bring static videos to life
Add professional-looking pans and zooms to statically framed 4K clips
Use 4K’s extra pixels in pan and zoom effects
it will ta ke
you will learn
How to add zooms and pans to a statically framed clip or photo.
iMovie 10.1 or higher. A 4K video clip.
Camera moves can make a statically framed video clip become much more interesting to watch.
With a zoom, you can draw viewers’ eyes to important areas in the scene. Panning can reveal new details about a location. However, a smooth zoom or evenly paced pan can be hard to perform in-camera, especially if you have a low-budget tripod that doesn’t have a fluid head. Indeed, many video recording devices such as an iPhone or GoPro lack a physical zoom button altogether.
Fortunately you can add professionallooking zooms and pans courtesy of iMovie’s Ken Burns tool. The term Ken Burns refers to a film-maker who famously featured many photographs in his documentaries. To make the static pictures look more interesting he used a rostrum camera. This is a film or video camera that points downwards at a photo mounted on a flat board. The camera is on a rig that allows the operator to move it towards the photo, creating a zoom.
Some rigs can also track left or right, creating a pan (and up or down for its vertical counterpart, a tilt). Film directors would ask their editors to add a ‘Ken Burns’ effect to a still image, so his name became synonymous with adding movements to static images.
iMovie’s Ken Burns effect enables you to choose start and end points to create a digital camera movement. You can also resize the start and end points to create a zoom in to or out from a particular area. The effect can be applied to still images or video clips. You can even incorporate a post-production zoom and pan at the same time, which is a challenge for a seasoned camera professional to get right every time on location.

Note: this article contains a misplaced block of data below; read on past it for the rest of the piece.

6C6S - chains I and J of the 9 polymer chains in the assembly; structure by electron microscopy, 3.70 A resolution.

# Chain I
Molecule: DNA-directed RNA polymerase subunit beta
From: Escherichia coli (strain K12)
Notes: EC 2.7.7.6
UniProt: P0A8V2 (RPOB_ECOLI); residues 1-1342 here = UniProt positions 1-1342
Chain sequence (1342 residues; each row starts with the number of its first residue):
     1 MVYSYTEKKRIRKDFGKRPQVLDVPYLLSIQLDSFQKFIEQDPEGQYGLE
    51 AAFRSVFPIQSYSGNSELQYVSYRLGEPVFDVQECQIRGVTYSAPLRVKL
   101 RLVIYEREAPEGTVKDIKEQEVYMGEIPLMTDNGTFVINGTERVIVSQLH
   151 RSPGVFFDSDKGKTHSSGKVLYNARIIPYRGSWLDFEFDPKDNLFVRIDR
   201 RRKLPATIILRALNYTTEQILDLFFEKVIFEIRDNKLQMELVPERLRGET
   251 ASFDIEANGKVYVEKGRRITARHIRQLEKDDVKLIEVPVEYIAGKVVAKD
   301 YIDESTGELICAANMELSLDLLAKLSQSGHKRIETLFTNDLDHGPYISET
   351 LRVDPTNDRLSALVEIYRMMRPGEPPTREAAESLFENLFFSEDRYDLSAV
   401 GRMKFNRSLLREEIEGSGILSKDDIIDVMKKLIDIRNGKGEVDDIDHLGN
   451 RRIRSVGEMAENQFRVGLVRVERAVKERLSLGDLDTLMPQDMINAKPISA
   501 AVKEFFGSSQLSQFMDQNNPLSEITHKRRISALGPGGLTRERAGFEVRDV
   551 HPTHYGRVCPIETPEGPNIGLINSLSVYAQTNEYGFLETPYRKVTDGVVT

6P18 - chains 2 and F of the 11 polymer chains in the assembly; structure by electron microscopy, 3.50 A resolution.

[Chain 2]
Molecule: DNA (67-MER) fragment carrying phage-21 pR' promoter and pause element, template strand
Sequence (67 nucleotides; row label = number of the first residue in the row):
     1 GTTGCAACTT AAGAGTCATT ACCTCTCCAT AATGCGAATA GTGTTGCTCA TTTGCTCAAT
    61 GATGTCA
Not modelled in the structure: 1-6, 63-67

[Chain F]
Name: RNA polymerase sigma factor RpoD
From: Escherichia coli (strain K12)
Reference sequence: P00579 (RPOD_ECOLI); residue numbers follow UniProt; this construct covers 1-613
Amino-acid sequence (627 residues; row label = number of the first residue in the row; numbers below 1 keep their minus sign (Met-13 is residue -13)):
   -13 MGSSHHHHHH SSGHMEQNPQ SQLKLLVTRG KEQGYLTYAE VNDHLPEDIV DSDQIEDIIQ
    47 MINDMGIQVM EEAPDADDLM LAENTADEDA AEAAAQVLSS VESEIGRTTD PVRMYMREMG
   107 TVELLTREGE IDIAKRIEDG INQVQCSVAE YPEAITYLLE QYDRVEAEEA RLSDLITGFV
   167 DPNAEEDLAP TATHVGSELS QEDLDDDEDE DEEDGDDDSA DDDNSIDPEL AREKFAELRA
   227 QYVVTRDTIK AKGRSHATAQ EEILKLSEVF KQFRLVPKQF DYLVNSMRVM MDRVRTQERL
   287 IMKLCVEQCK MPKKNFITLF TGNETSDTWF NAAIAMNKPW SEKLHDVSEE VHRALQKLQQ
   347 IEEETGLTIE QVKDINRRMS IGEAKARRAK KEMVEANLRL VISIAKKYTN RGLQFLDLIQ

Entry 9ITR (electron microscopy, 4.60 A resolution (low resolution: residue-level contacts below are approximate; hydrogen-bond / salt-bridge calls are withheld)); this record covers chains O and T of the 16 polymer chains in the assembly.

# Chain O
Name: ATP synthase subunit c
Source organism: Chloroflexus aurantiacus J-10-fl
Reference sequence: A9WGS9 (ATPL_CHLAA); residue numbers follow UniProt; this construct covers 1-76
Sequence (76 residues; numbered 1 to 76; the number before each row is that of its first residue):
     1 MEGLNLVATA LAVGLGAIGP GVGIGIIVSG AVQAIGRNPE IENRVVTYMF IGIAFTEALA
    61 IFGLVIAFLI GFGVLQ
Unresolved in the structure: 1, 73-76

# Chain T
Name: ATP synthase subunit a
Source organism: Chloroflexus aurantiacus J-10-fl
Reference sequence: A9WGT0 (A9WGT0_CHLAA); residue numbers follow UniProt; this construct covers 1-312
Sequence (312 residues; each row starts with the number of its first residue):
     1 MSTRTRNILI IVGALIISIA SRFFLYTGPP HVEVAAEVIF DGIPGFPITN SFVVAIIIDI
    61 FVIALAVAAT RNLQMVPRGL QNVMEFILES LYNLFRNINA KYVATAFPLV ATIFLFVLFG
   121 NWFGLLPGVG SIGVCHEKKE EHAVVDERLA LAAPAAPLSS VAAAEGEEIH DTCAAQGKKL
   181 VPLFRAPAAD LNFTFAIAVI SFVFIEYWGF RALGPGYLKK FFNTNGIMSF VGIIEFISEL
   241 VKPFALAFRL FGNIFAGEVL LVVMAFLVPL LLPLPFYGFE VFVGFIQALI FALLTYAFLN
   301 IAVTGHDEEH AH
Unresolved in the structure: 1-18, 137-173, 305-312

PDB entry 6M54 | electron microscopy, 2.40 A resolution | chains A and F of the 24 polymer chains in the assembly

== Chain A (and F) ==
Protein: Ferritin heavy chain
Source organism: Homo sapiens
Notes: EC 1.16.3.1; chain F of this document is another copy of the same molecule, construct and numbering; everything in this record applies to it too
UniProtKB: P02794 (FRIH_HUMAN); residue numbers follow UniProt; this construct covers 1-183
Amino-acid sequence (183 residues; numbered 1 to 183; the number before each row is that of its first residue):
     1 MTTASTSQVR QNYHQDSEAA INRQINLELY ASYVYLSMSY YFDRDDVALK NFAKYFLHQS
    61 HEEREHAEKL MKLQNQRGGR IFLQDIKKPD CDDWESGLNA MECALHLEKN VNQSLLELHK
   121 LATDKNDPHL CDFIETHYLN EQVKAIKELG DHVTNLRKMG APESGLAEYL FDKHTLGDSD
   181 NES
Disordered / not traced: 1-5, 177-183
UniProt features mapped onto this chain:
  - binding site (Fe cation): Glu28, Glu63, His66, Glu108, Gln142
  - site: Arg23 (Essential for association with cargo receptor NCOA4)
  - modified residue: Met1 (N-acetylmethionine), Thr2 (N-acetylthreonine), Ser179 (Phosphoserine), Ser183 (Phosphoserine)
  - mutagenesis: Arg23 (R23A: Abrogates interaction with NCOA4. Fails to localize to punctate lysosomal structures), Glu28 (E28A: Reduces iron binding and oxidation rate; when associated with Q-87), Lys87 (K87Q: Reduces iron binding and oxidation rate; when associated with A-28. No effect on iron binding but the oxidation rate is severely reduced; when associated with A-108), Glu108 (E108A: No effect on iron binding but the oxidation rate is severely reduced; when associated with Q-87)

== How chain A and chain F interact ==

A word of warning
If you zoom in too close on part of a Full HD (1080p) clip, you run the risk of making the magnified areas look fuzzy and pixelated. By shooting your footage at a much larger 4K resolution – possible on an iPhone 6s or 6s Plus, a 9.7-inch iPad Pro, and an increasing number of consumer cameras – you can zoom in much closer on your subject but maintain image quality, especially if you’re exporting your project at 1080p resolution. Got an older iOS device? We shot the 4K-resolution source clip for this tutorial on a GoPro Hero 4 Silver, which costs about £279.
iMovie’s Ken Burns effect enables you to choose start and end points for a camera movement
3 Add a pan
Drag from inside the box to pan the camera; the yellow arrow indicates the direction of its movement. 4 Reverse it
Click the button with two arrows to swap the start and end points. Here, the camera would start tight and zoom out. 1 The Ken Burns effect This mode of the Cropping tool enables you to add camera movement to static clips. 2 The end point Click the End rectangle to set the movement’s final position. Drag its corner handles to zoom in the camera.